• DiverEngrSL17K

    Thanks for sharing the article and your thoughts. Did you have the same problems with easily-bent feed lips on the aluminum standard-issue magazines as I did ( my experiences go back 20-25 years before Fallujah, but I believe the magazines stayed pretty much the same during that entire time period ). We used to individually test each magazine prior to going out in the field because of this, and learned to carefully bend the feed lips one way or the other so that the magazines would feed properly since extra replacement magazines and an armorer weren’t always conveniently available.

    • USMC03Vet

      Nope no issues. I didn’t baby them either. Only times I had feeding issues in any of the weapons was with blanks.

      • DiverEngrSL17K

        Thanks for the clarification. It’s interesting to note the differences in individual experiences that are equally valid. I’m thinking that Colt, et al, may have taken notice and actually improved the material quality and resilience of the feed lips over time, even though the magazines still appear to be virtually identical. If so, the beneficiary is still the soldier on the front line — where it matters most — and that is the bottom line.

  • ak1134

    these posts are my favorite… MORE please!

    • Oh there will be many more and a regular feature!

      • S. Cautela

        That case-hardened receiver must have cost the government a fortune. 🙂

    • USMC03Vet

      Glad you like it!

      I wish I had a better picture of the M249 in my fireteam. It was pretty slick. Had a shorter barrel, EO Tech sight, paratrooper collapsible stock, and 50 round drum soft pouch that was in woodland camo.

      http://i.imgur.com/1qu7LOe.jpg

      • Andy

        One of my guys had one like it but I’m pretty sure thats a MARS sight. I remember thinking the combined laser on it was so futuristic. I haven’t seen one in the fleet since Phantom Fury and I got out in 2010.

        • USMC03Vet

          Small world. That is exactly where it came from, relieving 3/5 Dark Horse.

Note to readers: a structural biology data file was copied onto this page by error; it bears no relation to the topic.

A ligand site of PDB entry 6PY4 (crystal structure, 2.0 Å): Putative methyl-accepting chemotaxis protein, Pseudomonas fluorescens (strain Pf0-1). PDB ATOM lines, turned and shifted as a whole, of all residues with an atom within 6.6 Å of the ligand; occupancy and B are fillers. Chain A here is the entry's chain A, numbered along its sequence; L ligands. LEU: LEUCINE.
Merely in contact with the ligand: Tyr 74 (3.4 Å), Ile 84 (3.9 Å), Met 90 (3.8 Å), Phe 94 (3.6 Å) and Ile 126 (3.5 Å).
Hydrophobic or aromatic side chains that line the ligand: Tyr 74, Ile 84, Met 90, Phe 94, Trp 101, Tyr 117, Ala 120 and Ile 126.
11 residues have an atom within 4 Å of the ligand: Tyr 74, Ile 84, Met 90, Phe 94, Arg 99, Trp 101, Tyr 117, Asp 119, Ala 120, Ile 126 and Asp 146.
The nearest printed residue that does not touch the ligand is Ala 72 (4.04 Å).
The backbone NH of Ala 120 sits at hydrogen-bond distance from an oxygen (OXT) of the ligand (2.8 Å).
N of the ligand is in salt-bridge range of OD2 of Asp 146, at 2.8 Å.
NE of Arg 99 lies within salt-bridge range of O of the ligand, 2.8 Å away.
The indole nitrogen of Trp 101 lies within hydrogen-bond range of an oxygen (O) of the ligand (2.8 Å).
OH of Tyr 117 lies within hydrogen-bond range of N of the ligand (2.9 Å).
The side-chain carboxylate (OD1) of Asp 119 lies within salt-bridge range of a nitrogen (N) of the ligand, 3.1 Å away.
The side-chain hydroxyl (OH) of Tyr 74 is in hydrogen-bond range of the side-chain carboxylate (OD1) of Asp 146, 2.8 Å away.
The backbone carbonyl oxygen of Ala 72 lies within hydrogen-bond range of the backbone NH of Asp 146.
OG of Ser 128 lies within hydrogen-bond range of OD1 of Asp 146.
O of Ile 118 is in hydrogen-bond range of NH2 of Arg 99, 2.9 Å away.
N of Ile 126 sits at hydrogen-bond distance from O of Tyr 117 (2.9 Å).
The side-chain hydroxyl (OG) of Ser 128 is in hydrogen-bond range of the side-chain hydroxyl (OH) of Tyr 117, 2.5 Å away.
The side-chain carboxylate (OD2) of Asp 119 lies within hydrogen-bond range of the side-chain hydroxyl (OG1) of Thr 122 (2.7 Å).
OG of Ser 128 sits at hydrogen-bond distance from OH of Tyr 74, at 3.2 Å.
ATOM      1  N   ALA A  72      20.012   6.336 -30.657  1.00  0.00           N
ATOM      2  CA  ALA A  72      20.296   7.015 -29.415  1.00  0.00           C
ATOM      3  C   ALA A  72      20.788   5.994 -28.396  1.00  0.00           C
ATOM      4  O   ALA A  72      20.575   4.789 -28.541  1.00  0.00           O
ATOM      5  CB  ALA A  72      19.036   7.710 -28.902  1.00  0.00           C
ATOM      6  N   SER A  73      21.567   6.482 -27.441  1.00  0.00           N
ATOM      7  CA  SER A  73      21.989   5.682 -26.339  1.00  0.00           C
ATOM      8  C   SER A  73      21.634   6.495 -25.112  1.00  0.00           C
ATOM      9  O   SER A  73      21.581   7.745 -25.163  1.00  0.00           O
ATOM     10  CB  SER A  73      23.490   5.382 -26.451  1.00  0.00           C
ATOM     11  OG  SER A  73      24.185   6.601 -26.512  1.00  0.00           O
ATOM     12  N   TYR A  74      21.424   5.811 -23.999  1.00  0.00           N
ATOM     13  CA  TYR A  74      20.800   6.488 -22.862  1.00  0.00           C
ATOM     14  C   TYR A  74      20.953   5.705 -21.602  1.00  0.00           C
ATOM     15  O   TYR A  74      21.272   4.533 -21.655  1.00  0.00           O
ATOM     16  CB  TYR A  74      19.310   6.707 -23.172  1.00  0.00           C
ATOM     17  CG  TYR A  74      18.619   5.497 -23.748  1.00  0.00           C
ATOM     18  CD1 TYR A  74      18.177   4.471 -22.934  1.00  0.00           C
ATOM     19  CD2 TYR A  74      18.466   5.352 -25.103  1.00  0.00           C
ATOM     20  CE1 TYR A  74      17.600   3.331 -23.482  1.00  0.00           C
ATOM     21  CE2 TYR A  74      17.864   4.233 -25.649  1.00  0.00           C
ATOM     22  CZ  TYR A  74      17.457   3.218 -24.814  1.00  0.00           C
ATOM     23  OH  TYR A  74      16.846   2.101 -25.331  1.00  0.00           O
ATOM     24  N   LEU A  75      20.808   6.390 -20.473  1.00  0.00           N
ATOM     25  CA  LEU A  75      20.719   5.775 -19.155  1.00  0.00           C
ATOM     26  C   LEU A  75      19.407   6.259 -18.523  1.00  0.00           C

• Andy

            Even smaller world, I was a pog CAG guy attached to 3/5 for Phantom Fury. Went back in 06 attached to to 2/8 and then 2/7 for a few months but stayed mostly north of the city in Karma and Saqlawiyah on that one.

          • USMC03Vet

            Camp Baharia?

          • Andy

            Living at Baharia was the closest I’ll probably come to living on a lake.

      • RaunchyDawg

        An eotech on a suppressive weapon, got to love the corps

        • Michael

          Royal Naval ships have Eotech on .50 and Gatlin type weapons, probably set up fot fast attack boats

      • RaunchyDawg

        I’m afraid I’m going to have to point out the flaws of this particular weapons set up.

        A: You never enter a room with an open bolt weapon in the lead, so there is no need for a close up only sight on a weapon that

        B: is able to engage targets out to 1k meters with a tripod or 800 with

        C: the missing bipods

        As an infantry team leader this disgusts me.

        • RaunchyDawg

          I’ll retract C because I cannot definitively tell if they are there or not.

        • bigangrybear

          I ran a saw in iraq in a similar setup but it was my back up when I had a mk19 on my gun truck because when driving in urban areas the mk19 was useless because the rounds needed 50m to arm so the chopped saw was used on close in threats

        • USMC03Vet

          Well it is the Corps, so you use what you’re issued. There were bipods on it. Although you can’t see in the picture they are actually deployed propping the weapon up. As for never entering room as lead, well, necessity dictates otherwise. Operating in a city environment I saw no problem with that type of optic on the weapon over iron sights.

        • Commonsense23

          Seen lots of eotechs on 46s and saws, its not a big deal. If you need some magnification throw a trippler on it. You can say its flaws, but there is a time and place for it.

        • BeGe1

          They are good for suppressing at shorter ranges too. Just because a weapon can hit 1k meters doesn’t mean that’s the only thing it’s good for or should be set up for. Considering it’s got shortened barrel, it seems to be a setup meant to be used for closer range stuff.